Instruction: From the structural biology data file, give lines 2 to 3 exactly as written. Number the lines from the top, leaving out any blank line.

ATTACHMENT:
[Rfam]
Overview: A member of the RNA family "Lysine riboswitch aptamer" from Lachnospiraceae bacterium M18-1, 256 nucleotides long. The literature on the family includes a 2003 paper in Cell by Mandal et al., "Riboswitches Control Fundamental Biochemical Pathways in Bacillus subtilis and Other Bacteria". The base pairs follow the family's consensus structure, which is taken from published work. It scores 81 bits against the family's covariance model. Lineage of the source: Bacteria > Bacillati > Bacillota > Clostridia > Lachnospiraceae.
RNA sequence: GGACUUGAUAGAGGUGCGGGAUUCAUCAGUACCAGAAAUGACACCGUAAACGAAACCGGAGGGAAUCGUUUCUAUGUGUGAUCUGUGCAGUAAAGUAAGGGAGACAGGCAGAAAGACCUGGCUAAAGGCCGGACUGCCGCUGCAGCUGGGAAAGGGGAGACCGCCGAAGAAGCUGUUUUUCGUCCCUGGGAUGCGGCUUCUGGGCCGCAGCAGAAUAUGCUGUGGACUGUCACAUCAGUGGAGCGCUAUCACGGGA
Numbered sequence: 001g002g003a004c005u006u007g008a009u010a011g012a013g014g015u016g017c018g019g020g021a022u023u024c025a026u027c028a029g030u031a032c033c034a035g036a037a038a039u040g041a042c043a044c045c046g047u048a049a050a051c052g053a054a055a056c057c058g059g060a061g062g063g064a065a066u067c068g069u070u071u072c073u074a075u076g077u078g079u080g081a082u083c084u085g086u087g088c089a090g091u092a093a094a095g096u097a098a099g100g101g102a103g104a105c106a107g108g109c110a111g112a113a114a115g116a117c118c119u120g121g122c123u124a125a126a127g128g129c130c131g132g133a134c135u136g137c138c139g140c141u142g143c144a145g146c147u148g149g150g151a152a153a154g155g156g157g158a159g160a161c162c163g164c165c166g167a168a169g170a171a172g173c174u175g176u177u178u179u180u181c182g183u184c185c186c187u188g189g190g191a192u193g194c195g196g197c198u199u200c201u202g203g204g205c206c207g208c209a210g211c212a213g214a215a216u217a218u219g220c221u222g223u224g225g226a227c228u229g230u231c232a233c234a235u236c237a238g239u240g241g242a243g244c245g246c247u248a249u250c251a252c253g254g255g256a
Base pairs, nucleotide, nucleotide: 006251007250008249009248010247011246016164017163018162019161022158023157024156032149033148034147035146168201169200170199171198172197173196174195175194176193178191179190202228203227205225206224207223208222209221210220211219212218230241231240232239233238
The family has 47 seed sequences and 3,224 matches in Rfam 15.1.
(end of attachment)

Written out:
Overview: A member of the RNA family "Lysine riboswitch aptamer" from Lachnospiraceae bacterium M18-1, 256 nucleotides long. The literature on the family includes a 2003 paper in Cell by Mandal et al., "Riboswitches Control Fundamental Biochemical Pathways in Bacillus subtilis and Other Bacteria". The base pairs follow the family's consensus structure, which is taken from published work. It scores 81 bits against the family's covariance model. Lineage of the source: Bacteria > Bacillati > Bacillota > Clostridia > Lachnospiraceae.
RNA sequence: GGACUUGAUAGAGGUGCGGGAUUCAUCAGUACCAGAAAUGACACCGUAAACGAAACCGGAGGGAAUCGUUUCUAUGUGUGAUCUGUGCAGUAAAGUAAGGGAGACAGGCAGAAAGACCUGGCUAAAGGCCGGACUGCCGCUGCAGCUGGGAAAGGGGAGACCGCCGAAGAAGCUGUUUUUCGUCCCUGGGAUGCGGCUUCUGGGCCGCAGCAGAAUAUGCUGUGGACUGUCACAUCAGUGGAGCGCUAUCACGGGA